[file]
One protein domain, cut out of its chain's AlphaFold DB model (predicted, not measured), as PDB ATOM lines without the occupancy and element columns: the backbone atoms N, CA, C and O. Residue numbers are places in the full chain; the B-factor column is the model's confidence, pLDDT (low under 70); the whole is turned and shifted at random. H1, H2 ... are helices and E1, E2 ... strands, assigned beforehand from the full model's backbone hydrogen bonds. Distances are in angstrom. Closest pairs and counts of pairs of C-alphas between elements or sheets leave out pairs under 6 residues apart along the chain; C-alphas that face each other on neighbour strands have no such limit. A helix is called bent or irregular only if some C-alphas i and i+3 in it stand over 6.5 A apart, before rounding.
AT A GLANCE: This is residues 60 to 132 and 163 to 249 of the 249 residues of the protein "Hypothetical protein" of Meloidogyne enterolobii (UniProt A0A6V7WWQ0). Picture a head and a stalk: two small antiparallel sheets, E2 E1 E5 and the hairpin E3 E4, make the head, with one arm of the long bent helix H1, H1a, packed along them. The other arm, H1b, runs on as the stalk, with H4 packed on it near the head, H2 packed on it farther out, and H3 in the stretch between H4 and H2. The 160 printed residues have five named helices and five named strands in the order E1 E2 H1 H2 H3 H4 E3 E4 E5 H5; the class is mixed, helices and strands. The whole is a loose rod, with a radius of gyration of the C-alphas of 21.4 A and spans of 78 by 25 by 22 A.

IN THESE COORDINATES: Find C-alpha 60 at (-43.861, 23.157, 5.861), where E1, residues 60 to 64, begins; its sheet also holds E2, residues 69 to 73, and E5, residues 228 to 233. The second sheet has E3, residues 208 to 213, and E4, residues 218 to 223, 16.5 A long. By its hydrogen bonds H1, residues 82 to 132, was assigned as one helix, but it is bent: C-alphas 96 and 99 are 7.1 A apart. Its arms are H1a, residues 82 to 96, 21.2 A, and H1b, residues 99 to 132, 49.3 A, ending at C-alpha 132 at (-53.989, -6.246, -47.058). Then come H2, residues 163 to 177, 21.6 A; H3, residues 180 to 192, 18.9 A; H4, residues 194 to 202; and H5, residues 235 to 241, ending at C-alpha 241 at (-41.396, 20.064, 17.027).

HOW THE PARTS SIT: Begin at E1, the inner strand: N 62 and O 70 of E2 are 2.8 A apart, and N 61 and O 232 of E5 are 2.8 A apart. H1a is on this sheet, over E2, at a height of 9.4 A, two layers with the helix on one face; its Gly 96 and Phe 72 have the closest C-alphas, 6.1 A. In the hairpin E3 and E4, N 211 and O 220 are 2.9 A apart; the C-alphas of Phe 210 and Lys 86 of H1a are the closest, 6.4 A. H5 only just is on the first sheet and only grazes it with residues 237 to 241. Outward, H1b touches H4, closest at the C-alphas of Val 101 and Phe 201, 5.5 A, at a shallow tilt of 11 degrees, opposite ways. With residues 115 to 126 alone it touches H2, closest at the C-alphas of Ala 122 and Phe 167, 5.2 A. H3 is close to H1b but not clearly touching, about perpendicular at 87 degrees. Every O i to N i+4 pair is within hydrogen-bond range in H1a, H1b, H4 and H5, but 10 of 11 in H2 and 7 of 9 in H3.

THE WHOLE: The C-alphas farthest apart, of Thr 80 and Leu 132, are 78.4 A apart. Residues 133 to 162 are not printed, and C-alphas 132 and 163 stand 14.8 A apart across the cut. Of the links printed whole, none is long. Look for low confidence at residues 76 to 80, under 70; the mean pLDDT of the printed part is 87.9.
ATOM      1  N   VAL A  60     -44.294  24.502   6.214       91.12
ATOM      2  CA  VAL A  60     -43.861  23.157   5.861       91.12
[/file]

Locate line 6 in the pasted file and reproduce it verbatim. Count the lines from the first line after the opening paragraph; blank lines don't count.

ATOM      2  CA  VAL A  60     -43.861  23.157   5.861       91.12